• CimmarianInk says:

      Hi Angel O’Fire,

      Yea, there were many things that I could have said to her that probably weren’t very polite. 😉 It is good to remember that she’s human so that was a positive. And she’s told me before that I help her to learn so therapy is good for both of us. I guess it’s just important to keep communication open when things don’t go as smoothly between us.

  2. Freasha1964 says:

    The thing about you, CI, is that you have made some significant progress, even in the few months since I started reading your blogs. (Or does time fly and it’s been longer?) It seems you are engaging less in SI, but you have some set backs, and your mother is inspiring in that arena.
    I am very glad that you have had the courage to ask your therapist hard questions, even though the answers could have been painful. (That also points to progress.) And even more glad that the answers were positive.
    Trigger alert:
    I once saw a young man self injure, right in front of me. I was in another country, could barely speak the language, and had no clue why he would do such a thing. I know better now. I had asked him how his week had gone. He showed me some cuts on his wrist and said something about his girlfriend leaving him. Then he pulled out a razor blade and made another cut on his hand. I felt mortified and helpless. I am not sure what I could have done, even with what I know today. But I think I understand better. Your therapist no doubt has the hang-up you describe. It is not a pleasant thing to watch, or hear about. But she needs to get over it and it sounds like she just might.

    I am very proud of you that you undertook this discussion with her. I bet it was very hard to do. I am sure she sees this as an encouraging sign that you are healing.

    • CimmarianInk says:

      Wow Freasha! I wouldn’t have known how to handle that either even with my personal experience. SI is such a personal, private thing that I wouldn’t understand why someone would do it in front of someone. I’m really sorry you had to see that. 😦

      Being reminded that my therapist is an actual human being is never all that pleasant (how dare she!) but it is necessary so that my expectations are reasonable.

  3. meredith says:

    What an awesome post, CI!

    One of the things I learned over time with my therapist is that she suffers a form of PTSD from treating survivors of severe abuse, and she shares (from time to time) how she has to step back, reassess, and be mindful of the way she makes choices as a therapist.

    Therapists aren’t gods, they don’t have all the answers, and it takes two to have a meaningful relationship regardless of the type of relationship. It takes strength from both parties to admit to limitations and mistakes… and to confront limitations and mistakes.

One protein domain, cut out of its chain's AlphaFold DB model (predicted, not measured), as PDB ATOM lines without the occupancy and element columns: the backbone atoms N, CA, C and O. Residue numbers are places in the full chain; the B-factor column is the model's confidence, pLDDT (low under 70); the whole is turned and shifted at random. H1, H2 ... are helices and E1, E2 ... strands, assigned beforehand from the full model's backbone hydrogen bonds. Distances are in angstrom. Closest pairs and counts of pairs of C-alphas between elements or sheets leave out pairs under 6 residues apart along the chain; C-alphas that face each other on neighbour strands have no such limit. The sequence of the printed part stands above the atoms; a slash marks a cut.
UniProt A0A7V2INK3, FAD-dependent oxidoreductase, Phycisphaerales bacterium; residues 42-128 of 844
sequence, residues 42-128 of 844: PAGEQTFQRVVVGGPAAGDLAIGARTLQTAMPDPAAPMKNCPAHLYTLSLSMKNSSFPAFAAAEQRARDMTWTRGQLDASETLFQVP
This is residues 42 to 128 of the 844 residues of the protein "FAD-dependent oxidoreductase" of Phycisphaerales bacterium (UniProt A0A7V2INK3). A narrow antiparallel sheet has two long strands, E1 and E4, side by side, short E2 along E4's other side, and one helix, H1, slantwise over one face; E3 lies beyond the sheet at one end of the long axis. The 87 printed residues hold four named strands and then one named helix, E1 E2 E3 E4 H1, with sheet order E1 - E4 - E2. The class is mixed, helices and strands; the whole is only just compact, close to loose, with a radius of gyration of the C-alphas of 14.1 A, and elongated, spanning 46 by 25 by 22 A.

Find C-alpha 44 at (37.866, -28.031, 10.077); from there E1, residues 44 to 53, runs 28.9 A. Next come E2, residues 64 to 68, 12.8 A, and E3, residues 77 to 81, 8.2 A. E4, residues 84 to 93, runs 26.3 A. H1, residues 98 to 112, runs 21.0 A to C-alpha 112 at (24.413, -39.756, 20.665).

You’re an amazing woman. I love this post.

    ~Meredith

    • CimmarianInk says:

      I absolutely agree with you meredith, because I don’t know how someone, no matter how much training and experience they have, can be unmoved by what they hear from their clients. The stories we tell are hard to hear and they should be. Actually it seems to be necessary for a therapist to maintain that humanity so they can feel compassion. It’s a difficult profession I’m sure.

      She always tells me that she leaves work at work but that’s gotta be hard.

  4. castorgirl says:

    Hi CI,

    Yes, T’s are human and they will bring their own baggage into the therapeutic relationship… but, the main thing is for you to both identify when it happens, and look at the effect it has. It sounds like your T is aware of this being a long-standing issue for her, but is she doing anything to address it?

    It sounds like it was the best option for your T to stop seeing that previous client… it sounds like it was a bad therapeutic fit. That’s nothing against your T, or the client, but rather where they both were at that time…

    It sounds like you’re feeling a little more assured about your T’s position, but still wary??? If so, I can understand that… it can be scary to hear that from your T. Can you put that into the overall context of your work with her? Is it something that needs to be addressed further? It’s ok to keep asking her questions… 🙂

    Take care,
    CG

    • CimmarianInk says:

      Good questions CG. I don’t know if she’s actively trying to address her issues but hopefully if she does it again I will remember her suggestion to tell her so she can be aware of it. I think she and I are okay, but yes, knowing what she thinks and what she’s done in the past might cause some hesitation in the future. But I also believed her when she promised that she would never stop seeing me. She’s been my therapist for over 10 years so I feel like I can trust that.

  5. curious212000 says:

    Hello CimmarianInk,
    I have never self harmed so I cannot feel how desperate you must become.
    Your therapist must be put in very difficult moral and ethical situations in helping to treat you as a client.
    Trust and confidentiality are paramount in any relationship as sometimes they have considerable power, in my case my driving licence was revoked without my agreement, resulting in great difficulty in remaining in a Professional Career.
    The ultimate fate, is to have your freedom and liberty taken away from you, for the safety of you and the public, which can be very disturbing, from my own experience of a voluntary admission to a closed unit.
    Therapy is a two way form of communication and I hope you have resolved your issues.

    David.

    • CimmarianInk says:

      Hi David,

      Yes you’re right that trust and confidentiality is very important in therapy. I’ve been admitted to psych hospitals at least four times and I know how disconcerting that whole process is. It’s a terrible thing, even if we require the safety. Especially since not all facilities around the world are good.

      I think my therapist and I have resolved the issues. I’m sure we’ll keep learning and other things will come up as they always do, but we have a good record now of dealing with them.